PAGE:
• ONE Summit is the one industry event focused on best practices, technical challenges, and business opportunities facing network decision makers across Networking, Access, Edge, and Cloud
  • Reinvigorated for 2022, ONE Summit returns in-person November 15-16 in Seattle, Wash. with a more interactive and creative environment enabling attendees to transform, innovate and collaborate together

SAN FRANCISCO, July 7, 2022 LF Networking,which facilitates collaboration and operational excellence across open source networking projects, announced Registration and the Call For Proposals (CFP) for ONE Summit North America 2022 are now open. Taking place in Seattle, Wash. November 15-16, ONE Summit is the one industry event focused on best practices, technical challenges, and business opportunities facing decision makers across 5G, Cloud, Telco, and Enterprise Networking, as well as Edge, Acces, IoT, and Core.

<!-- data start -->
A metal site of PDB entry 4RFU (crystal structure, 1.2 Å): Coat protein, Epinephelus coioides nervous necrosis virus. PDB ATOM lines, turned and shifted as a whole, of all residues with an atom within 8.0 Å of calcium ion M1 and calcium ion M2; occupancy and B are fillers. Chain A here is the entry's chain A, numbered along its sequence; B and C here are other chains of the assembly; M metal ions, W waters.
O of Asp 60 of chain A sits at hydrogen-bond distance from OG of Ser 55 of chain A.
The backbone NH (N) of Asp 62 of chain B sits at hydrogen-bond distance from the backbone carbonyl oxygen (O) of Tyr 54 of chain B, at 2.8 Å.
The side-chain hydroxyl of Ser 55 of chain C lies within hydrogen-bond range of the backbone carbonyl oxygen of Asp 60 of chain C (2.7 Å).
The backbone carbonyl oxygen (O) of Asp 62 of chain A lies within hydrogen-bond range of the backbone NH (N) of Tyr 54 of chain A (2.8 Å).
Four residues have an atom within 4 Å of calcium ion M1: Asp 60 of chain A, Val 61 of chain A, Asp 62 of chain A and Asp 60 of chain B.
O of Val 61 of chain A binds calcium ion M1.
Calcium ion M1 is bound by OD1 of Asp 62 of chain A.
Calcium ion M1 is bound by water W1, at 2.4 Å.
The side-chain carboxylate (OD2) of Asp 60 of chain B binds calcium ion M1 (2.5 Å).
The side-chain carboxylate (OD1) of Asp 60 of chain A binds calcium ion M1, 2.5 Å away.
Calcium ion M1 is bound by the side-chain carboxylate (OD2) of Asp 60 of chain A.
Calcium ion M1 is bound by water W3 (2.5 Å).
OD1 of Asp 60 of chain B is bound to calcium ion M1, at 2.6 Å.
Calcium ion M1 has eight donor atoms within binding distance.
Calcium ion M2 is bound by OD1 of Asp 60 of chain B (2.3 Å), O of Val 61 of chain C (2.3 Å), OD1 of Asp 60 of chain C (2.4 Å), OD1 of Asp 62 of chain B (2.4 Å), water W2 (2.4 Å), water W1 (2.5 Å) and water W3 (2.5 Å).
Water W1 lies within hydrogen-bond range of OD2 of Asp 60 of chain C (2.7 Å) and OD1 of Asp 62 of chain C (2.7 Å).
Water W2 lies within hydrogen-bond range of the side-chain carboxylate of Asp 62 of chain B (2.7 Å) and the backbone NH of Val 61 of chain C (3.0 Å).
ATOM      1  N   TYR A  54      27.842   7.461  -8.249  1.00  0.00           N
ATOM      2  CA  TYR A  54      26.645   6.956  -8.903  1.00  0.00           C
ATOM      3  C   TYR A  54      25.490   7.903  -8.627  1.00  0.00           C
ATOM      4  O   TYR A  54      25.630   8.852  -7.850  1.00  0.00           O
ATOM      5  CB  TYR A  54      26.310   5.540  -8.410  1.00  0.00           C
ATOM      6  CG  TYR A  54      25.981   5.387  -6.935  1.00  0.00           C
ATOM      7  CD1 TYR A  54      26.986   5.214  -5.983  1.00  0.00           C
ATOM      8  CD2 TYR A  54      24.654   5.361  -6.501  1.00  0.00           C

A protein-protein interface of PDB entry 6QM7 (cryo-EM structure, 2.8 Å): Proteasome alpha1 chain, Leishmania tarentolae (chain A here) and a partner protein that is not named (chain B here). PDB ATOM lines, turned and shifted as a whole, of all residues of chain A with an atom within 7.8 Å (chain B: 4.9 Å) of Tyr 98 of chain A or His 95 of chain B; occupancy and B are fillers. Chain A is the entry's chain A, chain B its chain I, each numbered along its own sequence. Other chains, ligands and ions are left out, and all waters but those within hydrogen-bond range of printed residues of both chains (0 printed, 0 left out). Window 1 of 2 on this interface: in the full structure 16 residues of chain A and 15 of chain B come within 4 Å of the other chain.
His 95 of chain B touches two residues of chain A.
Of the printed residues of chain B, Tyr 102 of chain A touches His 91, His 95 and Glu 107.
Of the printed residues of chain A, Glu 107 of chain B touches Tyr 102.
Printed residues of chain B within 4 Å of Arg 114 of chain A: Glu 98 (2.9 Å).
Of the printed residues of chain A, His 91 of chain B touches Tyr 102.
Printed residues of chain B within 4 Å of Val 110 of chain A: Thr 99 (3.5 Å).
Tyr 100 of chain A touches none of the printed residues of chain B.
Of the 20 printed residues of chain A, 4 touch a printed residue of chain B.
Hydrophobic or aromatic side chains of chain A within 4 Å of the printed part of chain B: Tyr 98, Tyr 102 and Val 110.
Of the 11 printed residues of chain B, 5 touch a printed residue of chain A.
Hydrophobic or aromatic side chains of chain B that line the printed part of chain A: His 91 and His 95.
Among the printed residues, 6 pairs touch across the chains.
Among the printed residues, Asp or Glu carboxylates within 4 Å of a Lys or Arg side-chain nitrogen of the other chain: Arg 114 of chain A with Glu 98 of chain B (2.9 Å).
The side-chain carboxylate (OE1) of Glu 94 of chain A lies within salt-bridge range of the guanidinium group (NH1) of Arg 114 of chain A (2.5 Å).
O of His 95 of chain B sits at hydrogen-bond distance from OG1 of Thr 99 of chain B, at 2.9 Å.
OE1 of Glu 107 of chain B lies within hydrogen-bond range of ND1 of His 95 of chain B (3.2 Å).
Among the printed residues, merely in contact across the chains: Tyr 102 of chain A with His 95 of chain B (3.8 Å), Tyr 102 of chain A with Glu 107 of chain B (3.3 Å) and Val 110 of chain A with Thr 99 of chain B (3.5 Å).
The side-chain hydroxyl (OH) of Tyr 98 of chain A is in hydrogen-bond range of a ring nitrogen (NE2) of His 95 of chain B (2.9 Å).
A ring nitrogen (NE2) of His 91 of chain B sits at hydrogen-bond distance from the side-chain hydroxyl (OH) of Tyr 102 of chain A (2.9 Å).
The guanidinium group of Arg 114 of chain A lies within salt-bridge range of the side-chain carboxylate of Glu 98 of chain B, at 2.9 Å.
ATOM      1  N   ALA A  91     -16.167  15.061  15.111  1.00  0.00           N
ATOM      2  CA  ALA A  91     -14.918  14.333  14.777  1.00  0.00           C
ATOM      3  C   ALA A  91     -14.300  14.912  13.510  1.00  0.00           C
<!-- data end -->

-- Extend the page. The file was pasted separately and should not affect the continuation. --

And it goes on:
For anyone using networking and automation to transform business, whether it’s deploying a 5G network, building government infrastructure, or innovating at their industry’s network edge, the ONE Summit collaborative environment enables peer interaction and learning focused on open source technologies that are redefining the ecosystem. As the network is key to new opportunities across Telecommunications, Industry 4.0, Public and Government Infrastructure, the new paradigm will be open. Come join this interactive and collaborative event, the ONE place to learn, innovate, and create the networks our organizations require. 

“We are pleased to host a rejuvenated ONE Summit, which brings the ecosystem together in-person merienda again,” said Arpit Joshipura, universal manager, Networking, Edge, and IoT, the Linux Foundation. “With a shifting industry that must embrace traditional networking now integrated across verticals such as Access, Edge, Core, and Cloud, we are eager to gather to learn, share, and iterate on the future of open collaboration.”